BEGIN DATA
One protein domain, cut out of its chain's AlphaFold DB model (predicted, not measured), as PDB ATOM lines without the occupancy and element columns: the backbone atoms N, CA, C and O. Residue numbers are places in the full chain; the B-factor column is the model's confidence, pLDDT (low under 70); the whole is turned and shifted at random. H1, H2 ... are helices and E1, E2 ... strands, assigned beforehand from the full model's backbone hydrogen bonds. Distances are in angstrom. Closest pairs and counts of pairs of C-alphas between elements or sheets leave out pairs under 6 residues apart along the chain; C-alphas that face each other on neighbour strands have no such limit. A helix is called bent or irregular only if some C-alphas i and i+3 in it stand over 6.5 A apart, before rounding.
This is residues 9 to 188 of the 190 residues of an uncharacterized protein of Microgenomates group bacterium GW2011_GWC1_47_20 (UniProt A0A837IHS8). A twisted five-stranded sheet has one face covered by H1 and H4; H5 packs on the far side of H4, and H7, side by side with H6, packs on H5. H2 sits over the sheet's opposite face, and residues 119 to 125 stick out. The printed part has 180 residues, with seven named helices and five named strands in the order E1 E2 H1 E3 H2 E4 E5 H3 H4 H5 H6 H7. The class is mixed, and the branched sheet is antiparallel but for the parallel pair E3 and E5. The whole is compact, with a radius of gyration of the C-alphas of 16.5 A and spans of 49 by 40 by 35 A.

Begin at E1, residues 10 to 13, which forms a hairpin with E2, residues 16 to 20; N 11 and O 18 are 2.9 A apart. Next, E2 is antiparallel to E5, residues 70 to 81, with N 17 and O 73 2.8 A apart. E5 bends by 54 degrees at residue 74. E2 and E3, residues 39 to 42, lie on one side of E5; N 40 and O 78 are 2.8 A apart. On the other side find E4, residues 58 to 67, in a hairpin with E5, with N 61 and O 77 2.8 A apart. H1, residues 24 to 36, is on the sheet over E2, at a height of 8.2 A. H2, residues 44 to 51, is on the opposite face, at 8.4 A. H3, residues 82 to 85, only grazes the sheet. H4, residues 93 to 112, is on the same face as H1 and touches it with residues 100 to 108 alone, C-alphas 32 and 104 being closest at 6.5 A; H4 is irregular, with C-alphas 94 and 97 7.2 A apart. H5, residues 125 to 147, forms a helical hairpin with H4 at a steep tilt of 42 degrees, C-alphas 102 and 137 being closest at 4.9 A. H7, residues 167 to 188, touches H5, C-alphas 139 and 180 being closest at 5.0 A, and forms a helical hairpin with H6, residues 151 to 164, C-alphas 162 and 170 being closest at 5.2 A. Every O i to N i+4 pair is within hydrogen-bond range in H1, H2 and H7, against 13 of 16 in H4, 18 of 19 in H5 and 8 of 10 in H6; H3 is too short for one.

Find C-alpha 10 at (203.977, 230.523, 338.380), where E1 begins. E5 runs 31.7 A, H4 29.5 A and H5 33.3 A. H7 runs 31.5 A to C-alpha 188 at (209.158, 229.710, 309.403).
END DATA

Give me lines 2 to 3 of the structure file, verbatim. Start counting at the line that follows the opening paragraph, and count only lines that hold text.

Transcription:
Begin at E1, residues 10 to 13, which forms a hairpin with E2, residues 16 to 20; N 11 and O 18 are 2.9 A apart. Next, E2 is antiparallel to E5, residues 70 to 81, with N 17 and O 73 2.8 A apart. E5 bends by 54 degrees at residue 74. E2 and E3, residues 39 to 42, lie on one side of E5; N 40 and O 78 are 2.8 A apart. On the other side find E4, residues 58 to 67, in a hairpin with E5, with N 61 and O 77 2.8 A apart. H1, residues 24 to 36, is on the sheet over E2, at a height of 8.2 A. H2, residues 44 to 51, is on the opposite face, at 8.4 A. H3, residues 82 to 85, only grazes the sheet. H4, residues 93 to 112, is on the same face as H1 and touches it with residues 100 to 108 alone, C-alphas 32 and 104 being closest at 6.5 A; H4 is irregular, with C-alphas 94 and 97 7.2 A apart. H5, residues 125 to 147, forms a helical hairpin with H4 at a steep tilt of 42 degrees, C-alphas 102 and 137 being closest at 4.9 A. H7, residues 167 to 188, touches H5, C-alphas 139 and 180 being closest at 5.0 A, and forms a helical hairpin with H6, residues 151 to 164, C-alphas 162 and 170 being closest at 5.2 A. Every O i to N i+4 pair is within hydrogen-bond range in H1, H2 and H7, against 13 of 16 in H4, 18 of 19 in H5 and 8 of 10 in H6; H3 is too short for one.

Find C-alpha 10 at (203.977, 230.523, 338.380), where E1 begins. E5 runs 31.7 A, H4 29.5 A and H5 33.3 A. H7 runs 31.5 A to C-alpha 188 at (209.158, 229.710, 309.403).